Ten Birthdays by Kerry Wilkinson
Genre: Realistic fiction
“In those seconds, I suppose I learned that chaos doesn’t need to breed more chaos. Sometimes all it takes is the right person by your side to make everything all right in the end.”
Ten Birthdays was heart warming and unexpectedly poignant.
Poppy lost her mom on her 15th birthday. But what Poppy doesn’t know is that her mother has written her one letter for each of her next ten birthdays so that she could remain a part of her life. Each chapter follows another year in Poppy’s life, another birthday as she reflects on the previous year, and struggles with problems of growing up. Each year we wait with baited breath for the long awaited letter from her mother, filled with love, laughter, and advice on how to live life well. Continue reading →
This week’s Top Ten Tuesday covers the most unique books I’ve ever read. Or, if we are choosing to be nit-picky with grammar, Top Ten Unique Books I have read, as “unique” cannot be modified by words like “most” and “very” since it already implies something that is singular, standing alone in it’s style or category.
Grammar aside, this list seems like a tall order and one that can be broadly interpreted. Does that mean top ten strangest books that I’ve read? Did I have to like the book? Is unique a good or a bad thing? I think I finally decided to boil it down to most unique books in terms of concept and/or characterization in books I’ve read in the past 3-4 years. So here we go. Continue reading →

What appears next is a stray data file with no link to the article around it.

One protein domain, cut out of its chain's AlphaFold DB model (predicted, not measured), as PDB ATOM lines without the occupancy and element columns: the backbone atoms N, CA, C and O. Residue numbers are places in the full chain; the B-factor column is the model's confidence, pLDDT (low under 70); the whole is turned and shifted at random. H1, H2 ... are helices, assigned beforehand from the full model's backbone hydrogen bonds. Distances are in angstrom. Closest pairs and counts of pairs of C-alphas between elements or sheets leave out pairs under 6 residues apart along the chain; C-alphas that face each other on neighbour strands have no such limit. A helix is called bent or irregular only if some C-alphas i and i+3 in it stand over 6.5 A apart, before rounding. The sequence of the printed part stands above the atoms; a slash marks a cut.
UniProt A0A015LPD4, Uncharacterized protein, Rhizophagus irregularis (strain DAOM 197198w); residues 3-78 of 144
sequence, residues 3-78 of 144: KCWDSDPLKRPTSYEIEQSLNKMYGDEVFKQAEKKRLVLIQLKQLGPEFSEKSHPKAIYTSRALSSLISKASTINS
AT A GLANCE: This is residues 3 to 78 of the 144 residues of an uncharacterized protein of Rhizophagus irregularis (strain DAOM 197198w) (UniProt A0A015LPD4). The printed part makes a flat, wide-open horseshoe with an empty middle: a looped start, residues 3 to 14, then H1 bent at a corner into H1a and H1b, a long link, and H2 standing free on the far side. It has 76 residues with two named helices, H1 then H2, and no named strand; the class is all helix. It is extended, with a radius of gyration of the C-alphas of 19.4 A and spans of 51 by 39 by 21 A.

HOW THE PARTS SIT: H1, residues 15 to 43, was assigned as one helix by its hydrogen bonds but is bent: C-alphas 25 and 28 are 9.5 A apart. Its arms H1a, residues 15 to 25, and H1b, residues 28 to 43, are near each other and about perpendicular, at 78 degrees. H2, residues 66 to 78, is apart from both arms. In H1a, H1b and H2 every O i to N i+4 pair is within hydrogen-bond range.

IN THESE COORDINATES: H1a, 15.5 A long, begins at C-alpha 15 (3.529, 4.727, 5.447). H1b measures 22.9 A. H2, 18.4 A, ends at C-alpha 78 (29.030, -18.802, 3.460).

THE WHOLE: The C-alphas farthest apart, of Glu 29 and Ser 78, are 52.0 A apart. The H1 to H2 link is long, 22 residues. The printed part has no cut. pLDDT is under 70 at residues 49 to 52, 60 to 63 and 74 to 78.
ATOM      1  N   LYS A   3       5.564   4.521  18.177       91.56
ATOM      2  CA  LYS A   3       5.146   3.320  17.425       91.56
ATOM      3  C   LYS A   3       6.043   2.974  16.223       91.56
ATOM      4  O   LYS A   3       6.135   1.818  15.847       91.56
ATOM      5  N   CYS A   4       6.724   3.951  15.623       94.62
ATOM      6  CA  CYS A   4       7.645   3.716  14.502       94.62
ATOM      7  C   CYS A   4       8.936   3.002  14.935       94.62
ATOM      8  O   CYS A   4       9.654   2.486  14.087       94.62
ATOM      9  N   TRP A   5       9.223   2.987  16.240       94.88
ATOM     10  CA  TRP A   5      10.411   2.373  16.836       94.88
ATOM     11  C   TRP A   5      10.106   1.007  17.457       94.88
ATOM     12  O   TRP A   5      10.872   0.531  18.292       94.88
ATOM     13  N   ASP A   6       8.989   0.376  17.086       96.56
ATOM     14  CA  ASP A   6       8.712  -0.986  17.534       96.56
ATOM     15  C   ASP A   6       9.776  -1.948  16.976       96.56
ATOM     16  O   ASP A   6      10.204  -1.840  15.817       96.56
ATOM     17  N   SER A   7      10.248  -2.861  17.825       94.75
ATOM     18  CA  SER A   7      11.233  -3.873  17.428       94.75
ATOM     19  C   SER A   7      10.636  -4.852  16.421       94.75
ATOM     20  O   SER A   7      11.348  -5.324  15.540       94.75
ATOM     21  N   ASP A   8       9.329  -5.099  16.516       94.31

This week’s question: What books were you required to read that you ended up loving?
As an English Literature major in college, I had a lot of required reading. As an English Literature major, I also enjoyed a large amount of them, but I chose a few of the more surprising ones. Continue reading →
Hunted by Megan Spooner
Genre: Fantasy, fairy tale retelling, YA
I have not read as genuinely delightful of a fairy tale retelling in years. Hunted follows in the hallowed tradition of Robin McKinley and Juliet Marillier, and I was immediately swept into the nostalgia of Spooner’s enchanted world.
Yeva, the youngest daughter of a wealthy merchant, longs for the solitude and magic of the forest, where she is free from the confines of society and can hunt as she pleases. When her father falls into financial ruin and then madness, disappearing into the forest in search of a mysterious “cunning beast,” Yeva has no choice but to follow him. When she finds a beast of nightmares looming over her father’s body in the snow, she swears vengeance on the creature who killed her father and that has now taken her captive to complete some mysterious test. Continue reading →
Since this is the first month I’m running my blog for real, I will do a recap for January-March 2017.
January: 5 books
February: 7 books
March: 7 books
I have read some very good books, some rather strange books, and some not so good books in the past three months. Here I will outline my top reads for each month as well as links to their reviews (if I posted one). Continue reading →
The Girl with the Red Balloon by Katherine Locke
Genre: Historical fiction, Fantasy, YA
“If the story was happy, you’d care less about that tiny little bit of freedom . . . We wouldn’t like the daylight if it wasn’t for the night. We wouldn’t notice the stars if not for the endless dark of night. All the story, like you said? That’s the important part. The sad parts are all about surviving. We are a people that survives. We endure. We will endure this too.”Continue reading →